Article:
After that I caught up with an embarrassed Jimmy, who has been competing at the top level of the sport for more than three decades. He was good-natured about recounting the problem and telling me what happened.
Garden State was a bare-bones event when it came to frills, but it was well-run. Organizer Heather Walker, who was in charge of the late, lamented Gladstone Driving Event during its heyday, kept things rolling along. From the competition side, you wouldn’t have known it was being done on a shoestring.
Margie Margentino did a great job designing the marathon course, which had to be shortened and cut from seven hazards to six when predictions (that came true) for Saturday involved 93-degree heat and high humidity. As always, the welfare of the horses was the first concern. Some looked as if they were dragging a bit, but most handled the challenge with aplomb.
“I did my homework right and the four-in-hands went out and used every option I put out there,” said Margie, who was pleased with how the drivers coped with her layout.
“They were able to give a real display of horsemanship by using the different routes, whatever was best for their particular horses. It wasn’t every carriage doing the same route through each hazard. It gave the audience something to look at and really showed the horses’ ability,” she commented.
In the FEI singles, a selection trial for that group’s world championships this summer in Italy, no one dominated the way Chester did in the four-in-hands.
Bill Peacock took the dressage with 42.88 penalties, as Robin Groves was further back (46.93) and Kimberly Stover came in third (49.28). Scott Monroe was fourth (49.71) with Bethesda’s After Dark, his 17-year-old black Morgan better known as Shadow. But the marathon changed everything. Robin took herself out of the running when she was eliminated for missing a gate in the sixth hazard. Bill came in ninth in the marathon with 71.31 penalties, while Kimberly was fourth in that segment with a score of 59.63. Scott won the marathon with 55.52 penalties, putting him into the lead for the title.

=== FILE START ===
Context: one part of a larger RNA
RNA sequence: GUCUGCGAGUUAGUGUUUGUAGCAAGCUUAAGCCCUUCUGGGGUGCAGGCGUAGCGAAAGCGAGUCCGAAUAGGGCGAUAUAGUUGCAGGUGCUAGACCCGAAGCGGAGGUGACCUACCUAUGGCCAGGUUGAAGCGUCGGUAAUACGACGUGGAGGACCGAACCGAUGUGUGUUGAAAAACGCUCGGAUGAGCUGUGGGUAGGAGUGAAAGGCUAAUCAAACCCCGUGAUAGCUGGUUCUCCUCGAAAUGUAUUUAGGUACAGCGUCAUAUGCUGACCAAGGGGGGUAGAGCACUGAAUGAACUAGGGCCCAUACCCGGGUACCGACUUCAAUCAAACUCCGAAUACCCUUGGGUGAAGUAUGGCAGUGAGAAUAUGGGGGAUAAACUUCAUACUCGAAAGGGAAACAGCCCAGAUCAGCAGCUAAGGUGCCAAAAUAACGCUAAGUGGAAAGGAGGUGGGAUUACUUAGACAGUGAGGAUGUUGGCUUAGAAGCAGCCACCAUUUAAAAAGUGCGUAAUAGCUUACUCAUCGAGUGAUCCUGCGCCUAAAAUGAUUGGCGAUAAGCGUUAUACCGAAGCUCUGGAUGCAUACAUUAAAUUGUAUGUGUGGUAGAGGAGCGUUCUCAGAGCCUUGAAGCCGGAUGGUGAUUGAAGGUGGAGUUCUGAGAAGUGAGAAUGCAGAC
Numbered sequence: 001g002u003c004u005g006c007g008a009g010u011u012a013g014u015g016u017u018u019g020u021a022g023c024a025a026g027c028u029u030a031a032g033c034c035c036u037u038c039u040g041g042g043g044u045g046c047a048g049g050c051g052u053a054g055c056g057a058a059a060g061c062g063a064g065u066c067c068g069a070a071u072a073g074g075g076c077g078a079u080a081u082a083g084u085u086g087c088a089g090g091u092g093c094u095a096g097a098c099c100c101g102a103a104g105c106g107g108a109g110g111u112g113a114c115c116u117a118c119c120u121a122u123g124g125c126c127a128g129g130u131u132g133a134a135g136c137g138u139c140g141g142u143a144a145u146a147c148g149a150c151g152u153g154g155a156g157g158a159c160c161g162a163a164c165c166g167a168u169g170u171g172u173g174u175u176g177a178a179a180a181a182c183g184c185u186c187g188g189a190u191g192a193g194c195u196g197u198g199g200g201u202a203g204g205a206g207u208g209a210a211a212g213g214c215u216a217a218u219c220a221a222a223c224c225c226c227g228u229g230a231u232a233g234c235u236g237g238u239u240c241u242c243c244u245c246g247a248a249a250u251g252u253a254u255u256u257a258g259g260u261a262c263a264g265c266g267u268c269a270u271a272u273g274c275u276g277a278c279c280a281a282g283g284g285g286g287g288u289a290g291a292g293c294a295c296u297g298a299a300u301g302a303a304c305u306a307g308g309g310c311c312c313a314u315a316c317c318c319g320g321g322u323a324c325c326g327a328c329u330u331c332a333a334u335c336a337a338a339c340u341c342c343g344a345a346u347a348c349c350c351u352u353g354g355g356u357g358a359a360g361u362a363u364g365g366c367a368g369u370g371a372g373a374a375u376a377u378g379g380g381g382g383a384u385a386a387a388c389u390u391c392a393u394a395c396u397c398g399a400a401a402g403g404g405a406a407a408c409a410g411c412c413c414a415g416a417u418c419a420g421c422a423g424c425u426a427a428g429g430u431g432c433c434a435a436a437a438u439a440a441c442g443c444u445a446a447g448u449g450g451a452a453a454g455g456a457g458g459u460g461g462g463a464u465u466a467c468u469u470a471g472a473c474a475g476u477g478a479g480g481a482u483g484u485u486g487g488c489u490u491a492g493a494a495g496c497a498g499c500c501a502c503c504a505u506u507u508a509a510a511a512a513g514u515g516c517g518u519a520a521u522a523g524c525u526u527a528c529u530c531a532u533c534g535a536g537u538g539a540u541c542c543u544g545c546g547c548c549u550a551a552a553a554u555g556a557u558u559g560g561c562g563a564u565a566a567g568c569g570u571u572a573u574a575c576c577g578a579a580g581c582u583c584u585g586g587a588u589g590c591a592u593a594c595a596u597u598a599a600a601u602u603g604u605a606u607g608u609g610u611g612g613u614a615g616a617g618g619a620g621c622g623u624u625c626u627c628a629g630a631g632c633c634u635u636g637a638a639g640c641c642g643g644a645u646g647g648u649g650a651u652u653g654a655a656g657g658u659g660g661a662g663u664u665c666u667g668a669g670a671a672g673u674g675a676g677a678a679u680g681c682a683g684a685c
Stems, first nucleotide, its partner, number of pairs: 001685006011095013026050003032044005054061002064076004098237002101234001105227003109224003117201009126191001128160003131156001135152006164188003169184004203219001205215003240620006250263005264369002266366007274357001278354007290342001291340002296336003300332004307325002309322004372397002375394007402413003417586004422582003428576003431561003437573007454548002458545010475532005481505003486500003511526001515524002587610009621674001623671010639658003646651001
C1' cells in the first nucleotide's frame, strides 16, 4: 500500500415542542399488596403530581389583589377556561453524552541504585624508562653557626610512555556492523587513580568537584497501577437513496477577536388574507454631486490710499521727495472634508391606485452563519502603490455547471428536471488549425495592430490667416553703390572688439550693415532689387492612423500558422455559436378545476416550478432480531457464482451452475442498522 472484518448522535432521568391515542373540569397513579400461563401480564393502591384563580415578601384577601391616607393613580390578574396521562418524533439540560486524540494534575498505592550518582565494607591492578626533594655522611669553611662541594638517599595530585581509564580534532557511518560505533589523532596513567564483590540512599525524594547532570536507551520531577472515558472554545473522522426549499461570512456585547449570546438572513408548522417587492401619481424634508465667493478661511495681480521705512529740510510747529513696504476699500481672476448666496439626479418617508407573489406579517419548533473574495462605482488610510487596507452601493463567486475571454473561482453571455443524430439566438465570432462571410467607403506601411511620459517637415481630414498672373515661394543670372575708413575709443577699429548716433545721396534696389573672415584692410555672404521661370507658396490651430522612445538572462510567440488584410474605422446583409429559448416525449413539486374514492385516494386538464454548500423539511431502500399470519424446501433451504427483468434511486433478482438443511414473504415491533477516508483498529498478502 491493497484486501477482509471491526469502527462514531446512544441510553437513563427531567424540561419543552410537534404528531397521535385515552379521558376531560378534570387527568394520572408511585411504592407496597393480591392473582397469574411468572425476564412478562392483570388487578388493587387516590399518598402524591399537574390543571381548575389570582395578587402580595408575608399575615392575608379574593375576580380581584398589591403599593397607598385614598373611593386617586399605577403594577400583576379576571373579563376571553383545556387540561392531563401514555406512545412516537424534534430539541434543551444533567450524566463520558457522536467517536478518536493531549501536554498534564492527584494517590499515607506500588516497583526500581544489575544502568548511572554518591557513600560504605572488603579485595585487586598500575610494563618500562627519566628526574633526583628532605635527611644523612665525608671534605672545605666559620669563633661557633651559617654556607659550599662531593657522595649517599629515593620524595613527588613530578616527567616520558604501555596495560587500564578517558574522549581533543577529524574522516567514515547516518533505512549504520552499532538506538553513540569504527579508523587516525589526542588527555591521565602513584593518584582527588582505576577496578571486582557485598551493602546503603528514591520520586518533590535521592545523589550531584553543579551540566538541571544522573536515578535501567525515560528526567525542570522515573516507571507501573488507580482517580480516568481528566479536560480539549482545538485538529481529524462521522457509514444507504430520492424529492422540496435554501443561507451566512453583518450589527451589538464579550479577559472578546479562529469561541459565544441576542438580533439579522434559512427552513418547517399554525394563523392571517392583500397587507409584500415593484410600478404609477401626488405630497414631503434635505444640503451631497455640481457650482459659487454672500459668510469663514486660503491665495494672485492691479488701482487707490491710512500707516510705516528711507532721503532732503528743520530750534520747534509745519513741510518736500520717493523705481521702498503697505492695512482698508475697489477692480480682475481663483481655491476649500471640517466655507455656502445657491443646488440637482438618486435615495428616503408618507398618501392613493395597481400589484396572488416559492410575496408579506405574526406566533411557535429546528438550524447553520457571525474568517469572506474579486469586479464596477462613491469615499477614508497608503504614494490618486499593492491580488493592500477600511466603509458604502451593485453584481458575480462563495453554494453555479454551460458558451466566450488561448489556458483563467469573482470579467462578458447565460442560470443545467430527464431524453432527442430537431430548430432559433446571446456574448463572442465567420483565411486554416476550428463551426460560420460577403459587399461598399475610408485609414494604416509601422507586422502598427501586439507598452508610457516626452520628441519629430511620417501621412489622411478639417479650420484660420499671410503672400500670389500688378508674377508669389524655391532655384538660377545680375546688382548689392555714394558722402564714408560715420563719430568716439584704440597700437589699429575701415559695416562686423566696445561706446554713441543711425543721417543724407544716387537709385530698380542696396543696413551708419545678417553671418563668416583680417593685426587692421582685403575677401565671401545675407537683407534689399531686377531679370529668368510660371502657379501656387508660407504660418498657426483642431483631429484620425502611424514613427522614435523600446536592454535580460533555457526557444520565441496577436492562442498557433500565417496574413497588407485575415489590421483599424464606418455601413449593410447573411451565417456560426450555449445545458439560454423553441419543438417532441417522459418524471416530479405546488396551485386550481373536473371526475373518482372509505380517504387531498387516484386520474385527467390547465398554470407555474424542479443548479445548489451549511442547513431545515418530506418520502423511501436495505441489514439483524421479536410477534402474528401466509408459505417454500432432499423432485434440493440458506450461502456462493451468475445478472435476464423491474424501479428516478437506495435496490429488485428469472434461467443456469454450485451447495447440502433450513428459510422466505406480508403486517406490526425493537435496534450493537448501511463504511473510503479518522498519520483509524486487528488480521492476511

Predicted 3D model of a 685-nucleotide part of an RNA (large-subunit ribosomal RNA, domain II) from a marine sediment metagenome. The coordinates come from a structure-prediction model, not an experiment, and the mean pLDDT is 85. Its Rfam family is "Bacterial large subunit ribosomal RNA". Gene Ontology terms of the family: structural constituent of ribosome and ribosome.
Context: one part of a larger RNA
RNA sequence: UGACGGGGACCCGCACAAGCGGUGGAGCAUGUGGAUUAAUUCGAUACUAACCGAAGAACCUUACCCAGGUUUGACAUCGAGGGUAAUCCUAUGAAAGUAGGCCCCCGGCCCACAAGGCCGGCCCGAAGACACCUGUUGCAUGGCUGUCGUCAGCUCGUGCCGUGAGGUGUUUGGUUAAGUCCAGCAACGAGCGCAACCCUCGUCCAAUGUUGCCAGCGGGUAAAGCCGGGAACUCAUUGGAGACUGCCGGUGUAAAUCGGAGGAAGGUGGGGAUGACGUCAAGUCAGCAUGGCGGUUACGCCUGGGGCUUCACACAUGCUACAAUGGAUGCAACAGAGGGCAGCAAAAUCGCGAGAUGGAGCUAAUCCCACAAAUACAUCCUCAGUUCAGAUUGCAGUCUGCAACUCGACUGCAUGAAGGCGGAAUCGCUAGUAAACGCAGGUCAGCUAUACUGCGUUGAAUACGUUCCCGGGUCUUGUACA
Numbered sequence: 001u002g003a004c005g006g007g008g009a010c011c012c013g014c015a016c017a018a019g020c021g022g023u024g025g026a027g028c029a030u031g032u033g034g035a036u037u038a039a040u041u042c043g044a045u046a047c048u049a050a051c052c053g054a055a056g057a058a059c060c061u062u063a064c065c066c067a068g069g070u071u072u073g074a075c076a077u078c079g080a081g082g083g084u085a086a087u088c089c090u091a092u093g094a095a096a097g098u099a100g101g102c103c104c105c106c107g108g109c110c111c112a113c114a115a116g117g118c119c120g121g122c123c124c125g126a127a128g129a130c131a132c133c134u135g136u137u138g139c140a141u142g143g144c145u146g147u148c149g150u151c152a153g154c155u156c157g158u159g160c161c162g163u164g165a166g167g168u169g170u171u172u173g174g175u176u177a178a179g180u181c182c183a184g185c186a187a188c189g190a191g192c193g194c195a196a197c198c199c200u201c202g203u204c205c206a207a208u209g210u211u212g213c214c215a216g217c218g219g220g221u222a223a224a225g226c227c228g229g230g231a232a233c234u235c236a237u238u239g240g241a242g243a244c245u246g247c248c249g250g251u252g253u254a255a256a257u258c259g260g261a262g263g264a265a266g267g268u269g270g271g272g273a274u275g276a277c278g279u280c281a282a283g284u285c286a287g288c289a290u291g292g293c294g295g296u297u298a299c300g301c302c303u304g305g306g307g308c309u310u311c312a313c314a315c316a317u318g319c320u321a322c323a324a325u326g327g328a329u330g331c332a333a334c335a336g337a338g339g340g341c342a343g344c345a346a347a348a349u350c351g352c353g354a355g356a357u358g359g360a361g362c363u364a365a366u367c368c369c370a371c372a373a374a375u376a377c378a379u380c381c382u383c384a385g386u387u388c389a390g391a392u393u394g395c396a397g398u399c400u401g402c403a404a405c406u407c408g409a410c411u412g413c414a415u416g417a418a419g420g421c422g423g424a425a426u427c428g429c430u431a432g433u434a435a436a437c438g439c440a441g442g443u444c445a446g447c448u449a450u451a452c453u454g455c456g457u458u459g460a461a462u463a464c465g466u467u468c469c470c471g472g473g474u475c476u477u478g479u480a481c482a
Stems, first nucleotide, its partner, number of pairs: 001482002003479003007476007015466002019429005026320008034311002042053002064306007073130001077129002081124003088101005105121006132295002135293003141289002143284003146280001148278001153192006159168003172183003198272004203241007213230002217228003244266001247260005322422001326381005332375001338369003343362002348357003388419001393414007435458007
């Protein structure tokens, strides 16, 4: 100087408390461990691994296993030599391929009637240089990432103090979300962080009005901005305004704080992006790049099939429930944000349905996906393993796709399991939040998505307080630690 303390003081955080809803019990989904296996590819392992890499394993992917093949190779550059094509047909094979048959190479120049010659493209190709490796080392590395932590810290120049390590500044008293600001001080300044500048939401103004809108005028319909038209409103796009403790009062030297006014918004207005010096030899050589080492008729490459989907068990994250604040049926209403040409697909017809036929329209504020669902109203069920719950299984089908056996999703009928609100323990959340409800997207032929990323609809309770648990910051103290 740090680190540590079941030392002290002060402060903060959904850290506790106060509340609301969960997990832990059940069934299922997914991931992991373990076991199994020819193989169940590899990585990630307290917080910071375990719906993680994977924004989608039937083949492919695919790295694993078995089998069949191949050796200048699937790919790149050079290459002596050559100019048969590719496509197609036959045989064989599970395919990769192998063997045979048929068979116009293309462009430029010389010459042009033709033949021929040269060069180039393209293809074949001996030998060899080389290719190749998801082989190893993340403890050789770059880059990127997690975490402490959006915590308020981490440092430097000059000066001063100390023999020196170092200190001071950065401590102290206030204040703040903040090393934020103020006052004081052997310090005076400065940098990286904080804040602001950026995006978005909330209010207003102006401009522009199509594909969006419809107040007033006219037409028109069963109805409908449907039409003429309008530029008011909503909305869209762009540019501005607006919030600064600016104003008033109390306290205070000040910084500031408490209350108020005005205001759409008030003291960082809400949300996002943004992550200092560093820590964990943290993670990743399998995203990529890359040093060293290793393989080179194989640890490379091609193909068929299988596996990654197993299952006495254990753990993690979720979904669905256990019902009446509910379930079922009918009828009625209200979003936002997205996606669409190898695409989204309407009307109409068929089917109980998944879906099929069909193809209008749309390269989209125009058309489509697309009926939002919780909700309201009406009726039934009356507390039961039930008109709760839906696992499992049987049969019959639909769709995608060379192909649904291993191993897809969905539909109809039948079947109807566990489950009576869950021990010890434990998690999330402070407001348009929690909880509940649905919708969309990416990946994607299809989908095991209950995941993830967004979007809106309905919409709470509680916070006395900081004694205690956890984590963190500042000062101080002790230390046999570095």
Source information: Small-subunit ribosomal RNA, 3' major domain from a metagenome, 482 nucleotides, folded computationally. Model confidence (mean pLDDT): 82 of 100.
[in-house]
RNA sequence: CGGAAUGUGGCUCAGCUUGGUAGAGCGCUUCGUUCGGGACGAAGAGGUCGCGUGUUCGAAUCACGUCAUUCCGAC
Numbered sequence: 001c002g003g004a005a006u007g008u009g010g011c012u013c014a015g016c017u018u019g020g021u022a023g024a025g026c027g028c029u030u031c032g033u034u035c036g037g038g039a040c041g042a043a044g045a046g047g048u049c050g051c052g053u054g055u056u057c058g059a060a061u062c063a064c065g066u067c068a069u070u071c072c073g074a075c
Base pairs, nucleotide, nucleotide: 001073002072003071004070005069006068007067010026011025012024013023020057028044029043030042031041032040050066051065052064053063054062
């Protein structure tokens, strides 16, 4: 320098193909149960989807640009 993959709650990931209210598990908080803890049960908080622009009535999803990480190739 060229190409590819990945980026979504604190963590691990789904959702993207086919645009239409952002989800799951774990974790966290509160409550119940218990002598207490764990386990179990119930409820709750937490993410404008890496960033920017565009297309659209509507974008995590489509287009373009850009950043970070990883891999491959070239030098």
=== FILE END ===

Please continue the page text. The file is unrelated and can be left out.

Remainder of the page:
But he was just too slow in the cones. No one in any of the FEI divisions finished cones with a double-clear, not even Chester, who had 0.42 time penalties. Although Scott didn’t dislodge even one of those little yellow balls, his cautious approach resulting in 14.09 time penalties meant he sank to seventh in the cones, and second overall with a score of 119.3. Kimberly was the fastest of the single horses with Laughlin, her Connemara/thoroughbred cross, to win the cones and the event with a score of 113.33. Bill Peacock came in third, rebounding from the marathon, with a second place in the cones to finish on a score of 119.76 with Beau, his Friesian/Holsteiner cross-bred.
The daughter-in-law of four-in-hand competitor Gary Stover (who was fifth in his division) Kim is hoping that this time she will make it to the World Championships after coming close three times. In 1998, she made the team with Unicorn Janie, only to have her contract a virus, and founder. The mare had to be put down. In 2000, she was set for the team with Miles To Go when he went lame, but the point was moot since the championship was cancelled. In 2002, she was selected as the alternate with True Grit, so she didn’t make the trip.
But it looks like Garden State provided the finishing touch on the Delaware resident’s ticket to Italy.
Scott, a Connecticut arborist, is looking forward to one more try at the Worlds with Shadow.
I can’t wait until the driving at the WEG; I think we’re looking at a team medal and maybe even an individual medal, though the competition will be rough–the Europeans get to practice against each other a lot more than our guys do. If you’re interested in more details on the drivers, go to DiscoverHorses.com to read their bios. We’ll be putting even more up soon.
Check out my Garden State photo gallery.